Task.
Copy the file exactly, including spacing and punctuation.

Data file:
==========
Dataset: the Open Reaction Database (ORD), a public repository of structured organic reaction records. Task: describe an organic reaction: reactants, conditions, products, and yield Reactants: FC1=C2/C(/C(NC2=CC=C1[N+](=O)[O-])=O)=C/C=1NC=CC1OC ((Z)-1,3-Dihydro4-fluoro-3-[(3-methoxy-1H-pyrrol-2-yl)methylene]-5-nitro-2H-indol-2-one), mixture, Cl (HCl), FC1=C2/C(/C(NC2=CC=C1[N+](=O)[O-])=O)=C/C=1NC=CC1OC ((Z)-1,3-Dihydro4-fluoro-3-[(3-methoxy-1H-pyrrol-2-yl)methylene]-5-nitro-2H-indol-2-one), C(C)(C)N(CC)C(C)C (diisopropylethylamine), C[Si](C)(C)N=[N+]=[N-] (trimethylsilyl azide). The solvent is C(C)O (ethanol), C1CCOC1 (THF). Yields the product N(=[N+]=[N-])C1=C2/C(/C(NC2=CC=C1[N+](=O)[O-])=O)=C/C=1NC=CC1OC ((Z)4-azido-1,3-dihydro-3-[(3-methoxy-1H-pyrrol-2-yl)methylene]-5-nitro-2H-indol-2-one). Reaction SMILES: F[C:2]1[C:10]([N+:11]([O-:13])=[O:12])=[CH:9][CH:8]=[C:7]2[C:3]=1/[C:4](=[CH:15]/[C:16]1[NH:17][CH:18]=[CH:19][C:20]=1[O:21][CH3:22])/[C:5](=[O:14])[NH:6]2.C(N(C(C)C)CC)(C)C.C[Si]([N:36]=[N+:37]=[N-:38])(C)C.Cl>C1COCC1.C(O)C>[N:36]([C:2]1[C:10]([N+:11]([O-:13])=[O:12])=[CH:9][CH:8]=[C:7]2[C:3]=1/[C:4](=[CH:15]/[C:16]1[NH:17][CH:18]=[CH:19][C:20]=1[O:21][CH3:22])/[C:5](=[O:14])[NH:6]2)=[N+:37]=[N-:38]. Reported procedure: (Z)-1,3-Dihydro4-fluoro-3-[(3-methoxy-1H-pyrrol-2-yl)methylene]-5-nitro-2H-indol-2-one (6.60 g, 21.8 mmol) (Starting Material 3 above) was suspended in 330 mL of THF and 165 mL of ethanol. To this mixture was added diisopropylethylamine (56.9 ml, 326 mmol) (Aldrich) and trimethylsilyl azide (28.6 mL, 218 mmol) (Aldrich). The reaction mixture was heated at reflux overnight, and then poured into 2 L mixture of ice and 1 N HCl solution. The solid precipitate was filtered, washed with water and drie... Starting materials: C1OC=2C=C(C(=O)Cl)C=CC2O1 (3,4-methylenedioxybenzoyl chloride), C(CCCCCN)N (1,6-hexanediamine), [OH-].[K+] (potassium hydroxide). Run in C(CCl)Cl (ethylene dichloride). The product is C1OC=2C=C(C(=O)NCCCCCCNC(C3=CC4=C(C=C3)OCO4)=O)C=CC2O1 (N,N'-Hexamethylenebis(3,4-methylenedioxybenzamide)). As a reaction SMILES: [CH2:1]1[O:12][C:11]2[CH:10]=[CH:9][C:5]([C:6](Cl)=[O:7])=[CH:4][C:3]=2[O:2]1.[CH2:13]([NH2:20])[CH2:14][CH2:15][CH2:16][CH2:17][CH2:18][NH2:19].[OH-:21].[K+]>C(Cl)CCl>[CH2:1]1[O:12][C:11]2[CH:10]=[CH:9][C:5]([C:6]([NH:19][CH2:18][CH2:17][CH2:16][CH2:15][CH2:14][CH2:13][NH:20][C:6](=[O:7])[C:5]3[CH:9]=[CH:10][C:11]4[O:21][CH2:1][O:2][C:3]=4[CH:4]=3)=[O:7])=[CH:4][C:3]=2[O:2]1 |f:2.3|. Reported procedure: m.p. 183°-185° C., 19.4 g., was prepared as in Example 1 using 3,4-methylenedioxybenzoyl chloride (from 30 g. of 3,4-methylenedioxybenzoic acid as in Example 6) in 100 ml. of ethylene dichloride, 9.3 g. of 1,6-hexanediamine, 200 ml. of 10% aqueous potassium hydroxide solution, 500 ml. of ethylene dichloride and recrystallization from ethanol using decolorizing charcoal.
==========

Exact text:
Dataset: the Open Reaction Database (ORD), a public repository of structured organic reaction records. Task: describe an organic reaction: reactants, conditions, products, and yield Reactants: FC1=C2/C(/C(NC2=CC=C1[N+](=O)[O-])=O)=C/C=1NC=CC1OC ((Z)-1,3-Dihydro4-fluoro-3-[(3-methoxy-1H-pyrrol-2-yl)methylene]-5-nitro-2H-indol-2-one), mixture, Cl (HCl), FC1=C2/C(/C(NC2=CC=C1[N+](=O)[O-])=O)=C/C=1NC=CC1OC ((Z)-1,3-Dihydro4-fluoro-3-[(3-methoxy-1H-pyrrol-2-yl)methylene]-5-nitro-2H-indol-2-one), C(C)(C)N(CC)C(C)C (diisopropylethylamine), C[Si](C)(C)N=[N+]=[N-] (trimethylsilyl azide). The solvent is C(C)O (ethanol), C1CCOC1 (THF). Yields the product N(=[N+]=[N-])C1=C2/C(/C(NC2=CC=C1[N+](=O)[O-])=O)=C/C=1NC=CC1OC ((Z)4-azido-1,3-dihydro-3-[(3-methoxy-1H-pyrrol-2-yl)methylene]-5-nitro-2H-indol-2-one). Reaction SMILES: F[C:2]1[C:10]([N+:11]([O-:13])=[O:12])=[CH:9][CH:8]=[C:7]2[C:3]=1/[C:4](=[CH:15]/[C:16]1[NH:17][CH:18]=[CH:19][C:20]=1[O:21][CH3:22])/[C:5](=[O:14])[NH:6]2.C(N(C(C)C)CC)(C)C.C[Si]([N:36]=[N+:37]=[N-:38])(C)C.Cl>C1COCC1.C(O)C>[N:36]([C:2]1[C:10]([N+:11]([O-:13])=[O:12])=[CH:9][CH:8]=[C:7]2[C:3]=1/[C:4](=[CH:15]/[C:16]1[NH:17][CH:18]=[CH:19][C:20]=1[O:21][CH3:22])/[C:5](=[O:14])[NH:6]2)=[N+:37]=[N-:38]. Reported procedure: (Z)-1,3-Dihydro4-fluoro-3-[(3-methoxy-1H-pyrrol-2-yl)methylene]-5-nitro-2H-indol-2-one (6.60 g, 21.8 mmol) (Starting Material 3 above) was suspended in 330 mL of THF and 165 mL of ethanol. To this mixture was added diisopropylethylamine (56.9 ml, 326 mmol) (Aldrich) and trimethylsilyl azide (28.6 mL, 218 mmol) (Aldrich). The reaction mixture was heated at reflux overnight, and then poured into 2 L mixture of ice and 1 N HCl solution. The solid precipitate was filtered, washed with water and drie... Starting materials: C1OC=2C=C(C(=O)Cl)C=CC2O1 (3,4-methylenedioxybenzoyl chloride), C(CCCCCN)N (1,6-hexanediamine), [OH-].[K+] (potassium hydroxide). Run in C(CCl)Cl (ethylene dichloride). The product is C1OC=2C=C(C(=O)NCCCCCCNC(C3=CC4=C(C=C3)OCO4)=O)C=CC2O1 (N,N'-Hexamethylenebis(3,4-methylenedioxybenzamide)). As a reaction SMILES: [CH2:1]1[O:12][C:11]2[CH:10]=[CH:9][C:5]([C:6](Cl)=[O:7])=[CH:4][C:3]=2[O:2]1.[CH2:13]([NH2:20])[CH2:14][CH2:15][CH2:16][CH2:17][CH2:18][NH2:19].[OH-:21].[K+]>C(Cl)CCl>[CH2:1]1[O:12][C:11]2[CH:10]=[CH:9][C:5]([C:6]([NH:19][CH2:18][CH2:17][CH2:16][CH2:15][CH2:14][CH2:13][NH:20][C:6](=[O:7])[C:5]3[CH:9]=[CH:10][C:11]4[O:21][CH2:1][O:2][C:3]=4[CH:4]=3)=[O:7])=[CH:4][C:3]=2[O:2]1 |f:2.3|. Reported procedure: m.p. 183°-185° C., 19.4 g., was prepared as in Example 1 using 3,4-methylenedioxybenzoyl chloride (from 30 g. of 3,4-methylenedioxybenzoic acid as in Example 6) in 100 ml. of ethylene dichloride, 9.3 g. of 1,6-hexanediamine, 200 ml. of 10% aqueous potassium hydroxide solution, 500 ml. of ethylene dichloride and recrystallization from ethanol using decolorizing charcoal.